Saturday, February 13, 2010

(Some) Orthodox views on the Catholic Church (?)

Over the past two weeks I have taken a greater interest in the Orthodox Churches. This was spurred by going a few weeks ago to a local Melkite Greek Catholic Monastery. Now, if you read my conversion "story" over on the right sidebar here you will note that there was a time when I didn't know whether to go East or West in the Catholic Church. I was very impressed with the Catholic East but ultimately settled for the Traditional Latin Mass. Since then reunion of the full East with the West has been a big prayer priority for me.

I bought a few "Orthodox" books to get the feel for them. They have a very rich spirituality to them which is very attractive and for the most part are compatible with the Catholic Faith. They depart only (as far as I can tell) by the histories of their authors.

All of this research and reading has spurred a great love in my heart for the Christian East. Yet I am feeling a little deflated by the whole thing. Reading the Catechism or listening to our apologists gives you the idea that we are within spitting distance of reunion. But I don't think that is really true, at least it may not be "humanly possible" without a serious and massive conversion.

In this post I am only going to focus on one area: Holy Orders. Let's take a look at an answer to a Q&A on the Orthodox Church in America's website. [My Emphasis and Comments]:

Concerning Roman Catholic orders: Within the OCA Roman Catholic clergy generally are received into the Orthodox Church through "vesting"; that is, they are not ordained anew. While there are some Orthodox Christians today who would not follow this practice, there is evidence that this was in fact the practice in Russia several centuries ago. [So in other words, Romans who convert are generally not re-ordained. But other Orthodox people believe they should be. The implications of this are huge for Orthodox Christians. Imagine if your parish got a convert priest. Half the congregation could leave if he wasn't re-ordained. They wouldn't believe he is a priest.] One must also keep in mind that the practice of the Orthodox Church on this issue has been subject to change from time to time and place to place, often depending on situations appropriate to the setting. [Do they know what a priest IS? Could you imagine if it was the practice of the Catholic Church to NOT conditionally ordain clergy from other confessions where a doubt regarding their orders existed...but only from time to time?!!]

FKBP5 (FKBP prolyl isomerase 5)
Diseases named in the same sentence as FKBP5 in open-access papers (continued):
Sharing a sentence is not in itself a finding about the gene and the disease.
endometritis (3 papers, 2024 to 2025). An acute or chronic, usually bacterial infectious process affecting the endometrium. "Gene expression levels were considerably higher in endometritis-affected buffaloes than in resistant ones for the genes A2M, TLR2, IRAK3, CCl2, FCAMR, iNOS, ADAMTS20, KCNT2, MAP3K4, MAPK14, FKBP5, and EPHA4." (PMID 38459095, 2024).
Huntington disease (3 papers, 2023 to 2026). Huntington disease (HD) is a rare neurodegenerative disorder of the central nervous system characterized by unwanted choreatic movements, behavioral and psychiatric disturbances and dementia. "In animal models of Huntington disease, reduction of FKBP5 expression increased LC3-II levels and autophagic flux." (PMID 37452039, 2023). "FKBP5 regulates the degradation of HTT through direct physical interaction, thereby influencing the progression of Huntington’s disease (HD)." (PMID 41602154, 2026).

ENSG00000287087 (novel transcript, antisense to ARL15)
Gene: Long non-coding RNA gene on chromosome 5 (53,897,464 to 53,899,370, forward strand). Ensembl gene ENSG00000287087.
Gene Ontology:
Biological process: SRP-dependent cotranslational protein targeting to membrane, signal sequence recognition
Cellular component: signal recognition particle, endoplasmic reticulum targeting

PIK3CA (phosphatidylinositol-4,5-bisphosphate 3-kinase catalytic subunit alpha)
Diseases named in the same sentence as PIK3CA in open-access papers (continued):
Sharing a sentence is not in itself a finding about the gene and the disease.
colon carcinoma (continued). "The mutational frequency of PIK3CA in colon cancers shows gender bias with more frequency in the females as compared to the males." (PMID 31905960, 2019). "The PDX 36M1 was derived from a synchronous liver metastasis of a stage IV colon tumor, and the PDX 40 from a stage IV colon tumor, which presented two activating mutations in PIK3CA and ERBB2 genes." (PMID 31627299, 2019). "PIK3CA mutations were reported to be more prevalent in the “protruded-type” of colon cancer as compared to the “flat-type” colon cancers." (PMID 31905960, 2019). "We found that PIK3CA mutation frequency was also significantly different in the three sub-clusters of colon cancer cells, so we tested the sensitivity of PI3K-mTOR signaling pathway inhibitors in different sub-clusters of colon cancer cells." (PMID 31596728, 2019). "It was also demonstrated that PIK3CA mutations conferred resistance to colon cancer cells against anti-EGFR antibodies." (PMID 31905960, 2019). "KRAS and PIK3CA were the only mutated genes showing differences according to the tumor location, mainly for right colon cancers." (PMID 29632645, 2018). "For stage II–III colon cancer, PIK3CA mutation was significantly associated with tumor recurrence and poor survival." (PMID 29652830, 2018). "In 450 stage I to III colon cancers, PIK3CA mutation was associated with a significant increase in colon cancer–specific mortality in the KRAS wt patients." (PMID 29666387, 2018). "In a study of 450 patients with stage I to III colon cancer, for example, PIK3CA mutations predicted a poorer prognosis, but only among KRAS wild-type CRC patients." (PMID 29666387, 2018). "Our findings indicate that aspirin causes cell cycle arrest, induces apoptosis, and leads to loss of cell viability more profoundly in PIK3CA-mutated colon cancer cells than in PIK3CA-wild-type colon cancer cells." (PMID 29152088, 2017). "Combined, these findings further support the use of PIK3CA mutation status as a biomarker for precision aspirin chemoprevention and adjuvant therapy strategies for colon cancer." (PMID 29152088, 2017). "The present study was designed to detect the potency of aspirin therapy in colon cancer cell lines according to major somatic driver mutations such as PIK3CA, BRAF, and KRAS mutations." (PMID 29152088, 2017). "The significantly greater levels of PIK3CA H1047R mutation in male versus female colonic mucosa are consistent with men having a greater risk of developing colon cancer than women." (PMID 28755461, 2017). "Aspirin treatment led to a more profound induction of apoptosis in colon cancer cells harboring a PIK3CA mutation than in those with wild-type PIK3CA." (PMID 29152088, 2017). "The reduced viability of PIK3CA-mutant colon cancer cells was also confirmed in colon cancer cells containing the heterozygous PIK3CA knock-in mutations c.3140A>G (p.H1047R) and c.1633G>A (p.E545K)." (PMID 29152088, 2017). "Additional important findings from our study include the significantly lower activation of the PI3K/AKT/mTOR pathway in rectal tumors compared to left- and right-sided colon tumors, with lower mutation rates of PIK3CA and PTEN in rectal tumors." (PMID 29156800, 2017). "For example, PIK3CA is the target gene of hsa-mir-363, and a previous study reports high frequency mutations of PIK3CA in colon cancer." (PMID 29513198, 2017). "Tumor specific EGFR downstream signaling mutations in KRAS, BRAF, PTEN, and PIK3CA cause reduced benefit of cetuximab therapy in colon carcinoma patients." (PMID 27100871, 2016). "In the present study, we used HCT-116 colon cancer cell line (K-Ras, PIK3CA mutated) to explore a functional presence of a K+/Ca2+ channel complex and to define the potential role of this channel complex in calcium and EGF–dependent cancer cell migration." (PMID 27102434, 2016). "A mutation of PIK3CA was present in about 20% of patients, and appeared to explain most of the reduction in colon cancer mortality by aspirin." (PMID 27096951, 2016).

Concerning the Eucharist: Many Orthodox Christians do view the Roman Catholic Eucharist as the Body and Blood of Christ; others today would not subscribe to this. [So is the doubt growing or shrinking?] The answer is linked to whether one believes that Roman Catholicism is "with grace" or "devoid of grace."